There are moments in our lives which live with us forever. They may seem insignificant as they happen, yet for some reason stay with us for a lifetime.
The same is true for places.
I grew up in Dublin, our capital city, yet, be it because of DNA or ‘moments,’ a large part of me will always be ‘country.’
Both my parents were born and reared in Donegal, a county of wild and untamed beauty in the north of Ireland. It was a place we returned to many times each year as children, to visit grandparents. Five of us and a dog, loaded into the back of a car, with not a seat belt between us. The journey close to five hours long, or to a child endless.
This week, for the first time in twenty seven years I will be returning to that childhood retreat, my mothers village, in the company of my mum, my cousin, and one if not two brothers.
I can’t begin to express how I feel as I count the days.
There are a million memories I cannot wait to recall, where the happiest of childhood days were spent. There are hills to be climbed where we once played endless games, streams to be splashed in, where we used to while away whole afternoons searching under rocks for eels, which not only did we never catch, but we never even saw, and shores to be walked, in search of crabs and jelly fish, which might or might not, once upon a time, have been used to chase my younger brother with.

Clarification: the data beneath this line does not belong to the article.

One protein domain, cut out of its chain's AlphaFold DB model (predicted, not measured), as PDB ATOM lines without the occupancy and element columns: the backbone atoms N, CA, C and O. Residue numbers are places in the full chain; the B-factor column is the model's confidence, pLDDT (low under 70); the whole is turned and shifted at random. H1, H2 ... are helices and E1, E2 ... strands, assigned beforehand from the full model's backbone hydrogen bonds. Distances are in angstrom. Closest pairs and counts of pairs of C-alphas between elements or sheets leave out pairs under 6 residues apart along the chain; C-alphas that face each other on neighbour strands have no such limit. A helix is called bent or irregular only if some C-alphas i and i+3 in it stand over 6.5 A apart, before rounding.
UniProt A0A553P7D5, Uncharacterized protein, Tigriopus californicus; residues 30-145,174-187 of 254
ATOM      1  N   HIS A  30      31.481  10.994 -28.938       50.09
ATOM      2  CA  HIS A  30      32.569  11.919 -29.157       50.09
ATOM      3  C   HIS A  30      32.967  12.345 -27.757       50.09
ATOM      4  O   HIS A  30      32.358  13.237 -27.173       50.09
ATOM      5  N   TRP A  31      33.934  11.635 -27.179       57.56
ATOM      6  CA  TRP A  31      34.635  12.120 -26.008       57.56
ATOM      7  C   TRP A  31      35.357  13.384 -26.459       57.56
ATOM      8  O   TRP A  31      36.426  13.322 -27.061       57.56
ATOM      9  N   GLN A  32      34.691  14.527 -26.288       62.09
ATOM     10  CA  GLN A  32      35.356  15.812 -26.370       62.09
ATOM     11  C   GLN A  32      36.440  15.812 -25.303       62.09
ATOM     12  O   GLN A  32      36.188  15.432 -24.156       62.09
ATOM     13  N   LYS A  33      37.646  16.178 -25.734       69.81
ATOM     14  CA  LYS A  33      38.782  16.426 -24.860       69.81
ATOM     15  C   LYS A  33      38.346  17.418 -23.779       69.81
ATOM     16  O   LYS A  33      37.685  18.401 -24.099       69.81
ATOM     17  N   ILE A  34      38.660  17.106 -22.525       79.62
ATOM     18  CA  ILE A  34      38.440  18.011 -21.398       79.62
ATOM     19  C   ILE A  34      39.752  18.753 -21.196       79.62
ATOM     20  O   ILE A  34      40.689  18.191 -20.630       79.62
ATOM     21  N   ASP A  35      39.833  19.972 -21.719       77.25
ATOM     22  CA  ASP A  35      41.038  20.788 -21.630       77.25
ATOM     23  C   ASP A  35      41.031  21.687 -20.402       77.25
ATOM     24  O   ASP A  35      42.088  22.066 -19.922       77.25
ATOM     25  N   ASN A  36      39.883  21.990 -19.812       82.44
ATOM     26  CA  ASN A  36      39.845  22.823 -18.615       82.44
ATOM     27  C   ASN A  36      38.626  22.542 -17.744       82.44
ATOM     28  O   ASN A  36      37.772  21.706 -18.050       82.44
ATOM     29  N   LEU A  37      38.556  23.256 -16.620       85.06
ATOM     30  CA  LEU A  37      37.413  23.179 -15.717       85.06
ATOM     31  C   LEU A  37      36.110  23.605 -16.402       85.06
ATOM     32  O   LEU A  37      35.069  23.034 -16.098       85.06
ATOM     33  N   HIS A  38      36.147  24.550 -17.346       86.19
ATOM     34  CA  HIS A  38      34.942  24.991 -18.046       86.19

I have a vivid memory of one afternoon going for a drive. As a child it was all about the destination, so we were oblivious to the beauty of the landscape. The sun was shining, in my memory, and my father stopped the car for a moment. My brother and I jumped up, thinking we were somewhere, only to hear my father say,
“Look around you. Can you see those mountains over there. Just look at the colours.”
Our reply, “Ye, ye, ye. Beautiful mountains. How long more?”
It was only a brief moment on a drive, yet, perhaps at least forty years later, it’s a moment I still recall and it makes me wonder; did such moments seep into our childhood subconscious? Did we photograph those mountains without knowing and store the pictures away, keeping them all these years until they became a part of who we are?
My Dad will unfortunately not be making the journey back with us, but I have no doubt, that as I look once more on the landscape which is so much a part of who I am, he will be very close by.
Perhaps, we might even hear his gentle voice, reminding us to take the time to look around and appreciate how lucky we are to be there.
I can’t wait…
Five more sleeps!